Supervised Visitation

Supervised Visitation is to make certain that both parents have an opportunity to bond and maintain contact with their children. Supervised Visitation has different levels of safeguards depending on your family’s needs. Some families need an office based structured environment that is both safe and comfortable for the child. Other families need off site visits which be at the location of your choice, including your house. To determine what type of Supervised Visitation is best for your family we meet with each parent separately during an intake appointment. At this appointment we discuss safeguards with each parent and receive a copy of your court order for Supervised Visitation, if you do not have a court order than we discuss the safeguards with each parent and collectively make a decision that is appropriate for all parties. Your court order should provide you with information regarding the times, places, restrictions and conditions of the visits. The judge has considered how to best protect the child. Even if you do not agree with the order, do all that you can to make sure the visits occur as they are written in the court order.

The different types of Supervised Visitation that we provide creates an opportunity for parents to feel good about bonding with their children in a safe and positive way. Families who are going through a difficult time or a transitional time still need to bond with their children, we help make this happen for you.

Supervised visitation can be difficult and uncomfortable at times and it seems impossible to have a positive attitude about bonding with your child. Usually there are hurt and angry feelings toward a co-parent, it is important to remember that, if possible, children benefit from having two parents in their lives.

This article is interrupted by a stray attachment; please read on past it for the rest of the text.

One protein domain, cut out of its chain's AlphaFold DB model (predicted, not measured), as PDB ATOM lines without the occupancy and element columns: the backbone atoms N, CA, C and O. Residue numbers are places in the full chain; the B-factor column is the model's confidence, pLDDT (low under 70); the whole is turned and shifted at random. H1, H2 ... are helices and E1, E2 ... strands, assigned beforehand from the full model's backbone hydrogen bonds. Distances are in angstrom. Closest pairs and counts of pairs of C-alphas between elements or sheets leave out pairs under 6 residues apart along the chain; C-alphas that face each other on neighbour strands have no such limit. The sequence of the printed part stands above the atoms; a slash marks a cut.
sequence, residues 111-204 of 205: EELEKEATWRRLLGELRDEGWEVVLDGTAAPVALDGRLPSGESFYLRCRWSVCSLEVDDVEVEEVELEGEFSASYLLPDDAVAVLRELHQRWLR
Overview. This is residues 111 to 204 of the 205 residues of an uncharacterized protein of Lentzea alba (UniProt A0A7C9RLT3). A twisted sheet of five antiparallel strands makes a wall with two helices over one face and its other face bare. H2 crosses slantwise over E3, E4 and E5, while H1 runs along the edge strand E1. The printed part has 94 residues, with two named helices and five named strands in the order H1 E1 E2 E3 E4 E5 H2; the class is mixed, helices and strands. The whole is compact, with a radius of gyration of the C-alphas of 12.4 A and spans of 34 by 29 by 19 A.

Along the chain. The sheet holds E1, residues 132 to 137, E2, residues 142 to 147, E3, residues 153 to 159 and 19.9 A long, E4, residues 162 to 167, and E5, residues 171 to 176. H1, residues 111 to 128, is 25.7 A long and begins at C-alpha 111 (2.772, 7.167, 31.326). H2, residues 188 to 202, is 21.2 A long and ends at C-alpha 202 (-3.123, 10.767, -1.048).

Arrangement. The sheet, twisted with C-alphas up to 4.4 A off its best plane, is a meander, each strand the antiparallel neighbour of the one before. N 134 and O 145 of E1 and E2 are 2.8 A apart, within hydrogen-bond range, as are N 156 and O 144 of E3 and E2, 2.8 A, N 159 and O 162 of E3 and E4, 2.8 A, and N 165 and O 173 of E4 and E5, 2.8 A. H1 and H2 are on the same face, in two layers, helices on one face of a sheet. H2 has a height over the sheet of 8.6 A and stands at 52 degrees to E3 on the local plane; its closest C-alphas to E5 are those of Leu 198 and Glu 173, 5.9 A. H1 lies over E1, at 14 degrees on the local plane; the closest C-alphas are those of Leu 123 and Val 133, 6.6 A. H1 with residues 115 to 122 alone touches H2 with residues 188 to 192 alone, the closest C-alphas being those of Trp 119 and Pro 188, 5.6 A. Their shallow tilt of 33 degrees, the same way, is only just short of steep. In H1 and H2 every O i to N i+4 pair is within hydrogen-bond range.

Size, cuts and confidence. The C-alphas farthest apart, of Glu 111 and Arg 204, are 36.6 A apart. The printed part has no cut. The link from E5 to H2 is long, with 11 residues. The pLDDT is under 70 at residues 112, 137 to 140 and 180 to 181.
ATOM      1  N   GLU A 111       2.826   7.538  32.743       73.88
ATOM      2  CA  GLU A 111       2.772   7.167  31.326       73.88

Our Supervised Visitation Center is located  in  Tampa, FL 33618 and approved with a signed Agreement of Compliance with Minimum Standards for On- and Off-Site Supervised Visitation with the 13th Judicial Circuit.

Off-Site or Field Based Supervised Visitation

Our unique off site or field based therapeutic supervised program is individualized to accommodate your family. An off site visit is the same as a field based visit, it just means that the Supervised Visitation is not conducted in office. The location of your off site supervised visit can be anywhere you wish unless your court order lists limitations of your visit. The location can range from going to the beach, a park, a rec center to play sports, Chuck e cheese, video game centers such as Dave & Busters, trampoline parks, skateboard parks and other places or activities that you would like to do with your children. Off site or field based visits provides safe monitoring in a comfortable non-office setting.